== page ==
The United States mistakenly targeted and killed an innocent aid worker for an American company in a drone strike in Afghanistan, the New York Times suggested in an investigation into the country’s latest military action after the 20-year war which just ended.
The victim, according to the newspaper, was Zemari Ahmadi, 43, who died with nine members of his family, including seven children, when a missile from a US Air Force Reaper drone struck his car while ‘he was coming home from work in a residential area of Kabul.
US military officials have insisted that the targets of the August 29 operation were Islamic State suicide bombers planning an attack on Kabul airport similar to the one that killed 13 US soldiers assisting in the evacuations, and over 170 more three days earlier.
The action, insisted General Mark Milley, Chairman of the Chiefs of Staff of the United States, was a “fair strike” against members of Isis-K who had been observed at certain times of the day on the move. load what a surveillance team believed to be explosives into the vehicle. and visit a safe house known to the terrorist group.
But The Times reports, compiled from extensive video analysis, interviews with Ahmadi’s colleagues and family, and site visits, cast considerable and potentially devastating doubt on this official American version of events.
What US military observers understood was that Ahmadi was acting suspiciously, the newspaper said, going about his normal business as a worker for the California aid group Nutrition and Education International.
His duties that day were to drop colleagues off at various locations in Kabul, according to the NEI director in Afghanistan interviewed by a Times reporter, and the “explosives” in the vehicle were cartons of water that Ahmadi filled. from a pipe in his office and was taken home to his family.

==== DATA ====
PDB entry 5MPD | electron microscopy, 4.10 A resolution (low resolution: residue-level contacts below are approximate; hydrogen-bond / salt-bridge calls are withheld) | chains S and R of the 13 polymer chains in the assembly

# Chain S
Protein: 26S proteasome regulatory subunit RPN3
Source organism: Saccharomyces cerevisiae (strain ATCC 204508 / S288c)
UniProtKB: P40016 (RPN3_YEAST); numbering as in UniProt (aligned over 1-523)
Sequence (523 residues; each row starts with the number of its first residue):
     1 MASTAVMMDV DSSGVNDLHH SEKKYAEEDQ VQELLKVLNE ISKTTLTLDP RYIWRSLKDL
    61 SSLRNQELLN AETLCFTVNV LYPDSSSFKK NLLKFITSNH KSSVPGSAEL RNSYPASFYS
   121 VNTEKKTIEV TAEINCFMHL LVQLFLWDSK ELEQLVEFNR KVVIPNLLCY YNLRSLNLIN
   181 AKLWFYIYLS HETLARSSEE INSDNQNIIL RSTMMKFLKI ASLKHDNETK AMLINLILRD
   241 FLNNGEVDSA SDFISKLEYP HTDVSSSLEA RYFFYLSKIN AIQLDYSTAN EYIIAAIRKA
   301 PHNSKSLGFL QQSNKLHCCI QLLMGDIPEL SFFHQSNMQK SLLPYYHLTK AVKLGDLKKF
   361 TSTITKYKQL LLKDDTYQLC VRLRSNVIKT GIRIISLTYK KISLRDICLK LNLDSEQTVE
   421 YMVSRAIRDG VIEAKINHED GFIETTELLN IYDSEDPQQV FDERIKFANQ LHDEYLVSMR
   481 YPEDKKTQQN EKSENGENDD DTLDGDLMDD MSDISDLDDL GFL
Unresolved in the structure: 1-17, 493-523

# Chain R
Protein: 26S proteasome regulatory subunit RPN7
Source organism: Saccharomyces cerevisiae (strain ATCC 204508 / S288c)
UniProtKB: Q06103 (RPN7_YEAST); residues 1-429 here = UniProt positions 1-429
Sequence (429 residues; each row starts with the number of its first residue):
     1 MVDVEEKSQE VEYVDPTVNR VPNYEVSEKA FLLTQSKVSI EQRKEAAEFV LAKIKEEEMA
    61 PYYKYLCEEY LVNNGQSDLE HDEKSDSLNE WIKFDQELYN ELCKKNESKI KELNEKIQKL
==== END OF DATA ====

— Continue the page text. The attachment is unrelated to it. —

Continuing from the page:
“We have nothing to do with terrorism or Isis. We love America. We want to go, ”said the director, who was quoted anonymously because of the danger of being associated with an American company doing business in Afghanistan.
The Washington Post also published its own investigation into the deadly U.S. strike, which reached similar findings, including that there was no indication of a second larger explosion at the residential complex which Milley said was evidence of explosives in the back of the Ahmadi’s car.
The Post cited several experts who concluded that the damage captured in footage of the aftermath of the strike corresponded only to the explosion of a single Hellfire missile from the drone and the subsequent rupture of the car’s fuel tank.
Ahmadi, who had worked for NEI since 2006, lived in the compound with two of his brothers and their families. The 10 victims, according to the Times, were all related to him, including three of his own children, aged 10 to 20, and five other parents aged two to seven.
“They were all innocent,” Ahmadi’s brother Emal told The Times. “You say he was Isis, but he worked for the Americans. “
The parent said Ahmadi and a cousin both have open resettlement requests in the United States for themselves and their families.
The Times also spoke with neighbors and an Afghan health official who confirmed the children’s bodies had been removed from the site. A reporter who visited the next day saw blood splattered on interior walls and ceilings, and photographs provided by Ahmadi’s relatives of the children’s burned bodies.
In remarks following the strike, Milley conceded that the United States was aware of at least three deaths. “Were there others killed? Yes, there are others killed. Who they are, we don’t know.
The Defense Ministry is conducting its own investigation into the strike, which the Post reported was not yet conclusive. An unnamed senior military official who spoke to the newspaper said the area where Ahmadi’s car was struck, about four miles west of Kabul airport, was previously unknown to military analysts or intelligence.
The United States Central Command, the Department of Defense wing responsible for examining the incident, made no comment to either newspaper.
The US military already has a murderous record of errors in drone strike operations in Afghanistan. In 2008, 47 civilians, including 39 women and children, were killed on their way to a wedding.